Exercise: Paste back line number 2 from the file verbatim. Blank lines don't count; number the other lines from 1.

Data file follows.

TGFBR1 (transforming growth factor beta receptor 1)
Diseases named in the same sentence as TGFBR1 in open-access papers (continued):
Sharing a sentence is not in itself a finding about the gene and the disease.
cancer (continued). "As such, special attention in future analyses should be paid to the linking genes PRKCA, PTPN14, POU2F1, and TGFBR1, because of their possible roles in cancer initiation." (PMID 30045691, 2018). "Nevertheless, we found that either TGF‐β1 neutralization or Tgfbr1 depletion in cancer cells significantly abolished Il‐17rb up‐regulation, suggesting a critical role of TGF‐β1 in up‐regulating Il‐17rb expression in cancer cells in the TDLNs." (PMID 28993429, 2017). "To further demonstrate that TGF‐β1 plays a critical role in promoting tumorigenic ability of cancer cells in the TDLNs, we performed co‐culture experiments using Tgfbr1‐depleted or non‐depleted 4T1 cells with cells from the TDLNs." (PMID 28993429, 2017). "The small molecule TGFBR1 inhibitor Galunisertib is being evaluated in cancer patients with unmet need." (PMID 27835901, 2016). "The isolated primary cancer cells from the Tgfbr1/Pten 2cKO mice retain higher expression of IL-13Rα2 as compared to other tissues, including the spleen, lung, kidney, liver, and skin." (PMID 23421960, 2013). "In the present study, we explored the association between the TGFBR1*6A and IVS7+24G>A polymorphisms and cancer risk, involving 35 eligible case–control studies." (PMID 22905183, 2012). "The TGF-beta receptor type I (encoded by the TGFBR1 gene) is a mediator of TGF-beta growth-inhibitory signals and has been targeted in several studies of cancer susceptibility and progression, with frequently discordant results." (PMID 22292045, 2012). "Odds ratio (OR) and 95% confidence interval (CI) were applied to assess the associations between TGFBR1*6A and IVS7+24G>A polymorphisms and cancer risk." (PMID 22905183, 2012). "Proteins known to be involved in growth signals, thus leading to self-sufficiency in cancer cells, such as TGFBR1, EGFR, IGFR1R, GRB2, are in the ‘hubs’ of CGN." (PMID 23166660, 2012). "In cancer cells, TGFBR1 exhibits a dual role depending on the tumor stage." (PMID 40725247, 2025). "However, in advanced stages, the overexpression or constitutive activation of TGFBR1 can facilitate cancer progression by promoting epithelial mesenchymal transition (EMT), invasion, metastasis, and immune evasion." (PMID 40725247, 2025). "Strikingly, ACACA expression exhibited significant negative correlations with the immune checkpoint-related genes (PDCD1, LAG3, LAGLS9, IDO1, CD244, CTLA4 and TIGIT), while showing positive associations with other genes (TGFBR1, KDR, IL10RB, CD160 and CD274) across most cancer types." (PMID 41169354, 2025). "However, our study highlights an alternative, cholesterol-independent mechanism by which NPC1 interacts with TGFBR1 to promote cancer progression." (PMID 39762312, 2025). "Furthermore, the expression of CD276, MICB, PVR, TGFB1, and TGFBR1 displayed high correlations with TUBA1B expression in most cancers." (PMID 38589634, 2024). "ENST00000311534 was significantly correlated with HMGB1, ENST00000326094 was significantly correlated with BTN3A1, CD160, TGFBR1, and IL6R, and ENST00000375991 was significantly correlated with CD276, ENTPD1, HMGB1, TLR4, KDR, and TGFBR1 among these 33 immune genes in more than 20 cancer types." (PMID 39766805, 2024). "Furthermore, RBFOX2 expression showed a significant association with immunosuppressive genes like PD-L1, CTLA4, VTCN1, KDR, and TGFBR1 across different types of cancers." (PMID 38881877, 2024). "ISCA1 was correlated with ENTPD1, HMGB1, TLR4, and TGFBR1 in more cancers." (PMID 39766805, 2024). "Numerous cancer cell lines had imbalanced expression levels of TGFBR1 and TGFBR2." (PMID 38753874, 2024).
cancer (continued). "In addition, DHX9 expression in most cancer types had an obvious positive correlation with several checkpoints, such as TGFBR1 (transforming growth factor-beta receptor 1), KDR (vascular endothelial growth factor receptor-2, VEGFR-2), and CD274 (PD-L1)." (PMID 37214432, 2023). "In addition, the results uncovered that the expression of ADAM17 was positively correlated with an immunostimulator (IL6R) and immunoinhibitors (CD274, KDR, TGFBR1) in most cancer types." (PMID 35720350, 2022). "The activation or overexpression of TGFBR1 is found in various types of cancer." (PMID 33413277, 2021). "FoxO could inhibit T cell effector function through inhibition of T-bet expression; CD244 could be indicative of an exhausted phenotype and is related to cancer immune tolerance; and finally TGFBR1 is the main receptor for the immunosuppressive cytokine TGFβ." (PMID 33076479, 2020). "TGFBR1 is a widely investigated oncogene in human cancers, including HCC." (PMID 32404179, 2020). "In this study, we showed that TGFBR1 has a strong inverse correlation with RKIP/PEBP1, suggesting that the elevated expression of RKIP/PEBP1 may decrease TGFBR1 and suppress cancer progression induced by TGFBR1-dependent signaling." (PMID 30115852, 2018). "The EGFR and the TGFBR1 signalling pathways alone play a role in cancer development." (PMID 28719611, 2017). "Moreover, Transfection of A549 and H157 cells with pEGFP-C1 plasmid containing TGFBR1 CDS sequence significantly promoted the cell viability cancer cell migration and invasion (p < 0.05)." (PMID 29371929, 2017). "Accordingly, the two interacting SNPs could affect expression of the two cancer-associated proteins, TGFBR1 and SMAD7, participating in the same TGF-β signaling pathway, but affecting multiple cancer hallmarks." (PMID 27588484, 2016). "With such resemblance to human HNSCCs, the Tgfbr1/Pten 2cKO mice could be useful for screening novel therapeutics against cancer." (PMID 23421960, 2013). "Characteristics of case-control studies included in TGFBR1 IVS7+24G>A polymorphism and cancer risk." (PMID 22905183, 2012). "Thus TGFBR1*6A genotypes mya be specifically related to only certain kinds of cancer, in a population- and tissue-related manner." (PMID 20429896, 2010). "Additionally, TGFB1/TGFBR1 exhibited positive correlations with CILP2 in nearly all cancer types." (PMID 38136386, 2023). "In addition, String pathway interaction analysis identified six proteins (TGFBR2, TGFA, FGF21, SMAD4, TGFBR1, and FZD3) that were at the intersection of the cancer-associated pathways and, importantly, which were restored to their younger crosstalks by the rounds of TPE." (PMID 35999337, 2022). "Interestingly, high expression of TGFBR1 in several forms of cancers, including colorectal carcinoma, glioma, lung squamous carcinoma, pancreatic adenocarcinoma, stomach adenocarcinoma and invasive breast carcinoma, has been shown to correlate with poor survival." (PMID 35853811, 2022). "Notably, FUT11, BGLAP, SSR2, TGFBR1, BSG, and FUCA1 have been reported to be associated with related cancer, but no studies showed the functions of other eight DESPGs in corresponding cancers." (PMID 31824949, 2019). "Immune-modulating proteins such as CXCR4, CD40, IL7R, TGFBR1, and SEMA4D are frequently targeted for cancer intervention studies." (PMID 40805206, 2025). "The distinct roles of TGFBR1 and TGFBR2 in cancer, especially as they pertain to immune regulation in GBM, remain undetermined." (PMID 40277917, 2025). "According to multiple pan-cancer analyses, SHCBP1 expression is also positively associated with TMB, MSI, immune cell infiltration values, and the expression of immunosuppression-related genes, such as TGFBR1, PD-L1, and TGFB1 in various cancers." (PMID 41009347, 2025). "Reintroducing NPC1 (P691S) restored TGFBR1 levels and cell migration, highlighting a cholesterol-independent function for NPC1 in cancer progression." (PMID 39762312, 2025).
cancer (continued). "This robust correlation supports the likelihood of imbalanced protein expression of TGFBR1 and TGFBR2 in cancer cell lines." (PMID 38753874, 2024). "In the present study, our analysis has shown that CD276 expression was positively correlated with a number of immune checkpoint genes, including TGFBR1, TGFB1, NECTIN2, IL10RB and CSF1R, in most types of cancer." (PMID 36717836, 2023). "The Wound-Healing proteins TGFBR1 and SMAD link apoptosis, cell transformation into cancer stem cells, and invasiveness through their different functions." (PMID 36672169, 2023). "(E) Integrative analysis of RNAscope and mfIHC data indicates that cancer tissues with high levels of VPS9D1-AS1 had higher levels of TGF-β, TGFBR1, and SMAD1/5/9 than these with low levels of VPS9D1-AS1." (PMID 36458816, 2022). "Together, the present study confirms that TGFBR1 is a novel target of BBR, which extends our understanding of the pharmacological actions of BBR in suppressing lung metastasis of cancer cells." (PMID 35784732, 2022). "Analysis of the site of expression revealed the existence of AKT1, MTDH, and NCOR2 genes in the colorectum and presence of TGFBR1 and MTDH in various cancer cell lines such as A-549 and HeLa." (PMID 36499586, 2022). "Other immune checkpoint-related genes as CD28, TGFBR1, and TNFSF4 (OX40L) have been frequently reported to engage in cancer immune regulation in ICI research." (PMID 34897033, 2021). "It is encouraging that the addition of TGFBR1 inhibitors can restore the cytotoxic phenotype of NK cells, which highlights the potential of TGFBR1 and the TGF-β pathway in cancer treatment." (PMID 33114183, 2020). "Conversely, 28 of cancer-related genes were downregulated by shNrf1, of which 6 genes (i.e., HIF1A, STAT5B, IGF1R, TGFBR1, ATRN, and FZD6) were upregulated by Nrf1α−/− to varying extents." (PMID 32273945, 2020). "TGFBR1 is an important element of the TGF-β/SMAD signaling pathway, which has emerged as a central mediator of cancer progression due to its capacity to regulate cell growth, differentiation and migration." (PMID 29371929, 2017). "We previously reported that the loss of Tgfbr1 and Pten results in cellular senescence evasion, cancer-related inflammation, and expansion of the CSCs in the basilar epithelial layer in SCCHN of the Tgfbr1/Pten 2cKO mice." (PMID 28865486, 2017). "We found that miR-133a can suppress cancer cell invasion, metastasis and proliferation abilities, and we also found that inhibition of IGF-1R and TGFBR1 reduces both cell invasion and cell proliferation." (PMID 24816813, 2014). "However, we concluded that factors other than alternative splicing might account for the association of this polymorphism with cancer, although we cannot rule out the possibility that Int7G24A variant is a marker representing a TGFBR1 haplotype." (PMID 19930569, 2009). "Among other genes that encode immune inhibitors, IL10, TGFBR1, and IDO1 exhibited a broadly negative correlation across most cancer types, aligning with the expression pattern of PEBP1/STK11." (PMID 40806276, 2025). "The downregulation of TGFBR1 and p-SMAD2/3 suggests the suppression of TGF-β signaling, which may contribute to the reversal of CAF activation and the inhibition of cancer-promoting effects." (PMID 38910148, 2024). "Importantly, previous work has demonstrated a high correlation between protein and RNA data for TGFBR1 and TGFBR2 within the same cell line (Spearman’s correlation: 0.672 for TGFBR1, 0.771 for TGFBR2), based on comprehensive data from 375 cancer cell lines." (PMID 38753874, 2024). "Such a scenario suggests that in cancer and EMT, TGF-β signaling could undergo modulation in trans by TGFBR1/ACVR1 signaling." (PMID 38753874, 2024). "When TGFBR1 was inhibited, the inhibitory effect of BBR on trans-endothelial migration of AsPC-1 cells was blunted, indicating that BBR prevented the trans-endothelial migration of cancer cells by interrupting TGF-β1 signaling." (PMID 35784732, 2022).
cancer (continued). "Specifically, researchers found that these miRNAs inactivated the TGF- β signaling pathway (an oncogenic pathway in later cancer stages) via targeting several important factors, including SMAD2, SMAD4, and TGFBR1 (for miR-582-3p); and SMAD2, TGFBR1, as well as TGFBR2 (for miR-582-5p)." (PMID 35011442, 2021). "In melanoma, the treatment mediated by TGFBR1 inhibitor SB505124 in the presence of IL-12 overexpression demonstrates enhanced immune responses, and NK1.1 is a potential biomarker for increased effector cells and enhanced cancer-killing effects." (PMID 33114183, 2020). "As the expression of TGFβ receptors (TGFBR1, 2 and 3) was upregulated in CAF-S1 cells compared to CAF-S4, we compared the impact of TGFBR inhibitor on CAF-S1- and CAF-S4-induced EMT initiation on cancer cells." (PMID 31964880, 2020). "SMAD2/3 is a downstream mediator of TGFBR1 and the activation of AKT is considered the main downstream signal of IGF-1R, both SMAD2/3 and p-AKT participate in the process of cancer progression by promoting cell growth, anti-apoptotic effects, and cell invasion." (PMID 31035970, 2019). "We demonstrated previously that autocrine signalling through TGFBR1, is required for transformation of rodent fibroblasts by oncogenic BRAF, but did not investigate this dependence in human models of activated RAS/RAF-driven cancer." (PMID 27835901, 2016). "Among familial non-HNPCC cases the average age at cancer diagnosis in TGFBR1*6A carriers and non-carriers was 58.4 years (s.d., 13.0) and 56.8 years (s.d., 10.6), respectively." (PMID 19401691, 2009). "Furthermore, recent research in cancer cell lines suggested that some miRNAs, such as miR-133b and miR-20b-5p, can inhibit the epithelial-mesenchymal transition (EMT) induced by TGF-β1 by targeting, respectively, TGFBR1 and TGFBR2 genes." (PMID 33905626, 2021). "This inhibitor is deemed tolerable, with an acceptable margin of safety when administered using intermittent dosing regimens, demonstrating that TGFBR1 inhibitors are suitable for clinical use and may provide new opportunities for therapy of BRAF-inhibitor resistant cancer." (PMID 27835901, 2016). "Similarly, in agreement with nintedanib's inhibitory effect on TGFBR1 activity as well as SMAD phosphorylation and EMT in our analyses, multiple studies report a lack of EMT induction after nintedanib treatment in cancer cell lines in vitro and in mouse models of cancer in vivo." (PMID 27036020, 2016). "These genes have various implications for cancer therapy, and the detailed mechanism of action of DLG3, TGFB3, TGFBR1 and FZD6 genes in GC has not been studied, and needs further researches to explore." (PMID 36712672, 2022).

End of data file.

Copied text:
Diseases named in the same sentence as TGFBR1 in open-access papers (continued):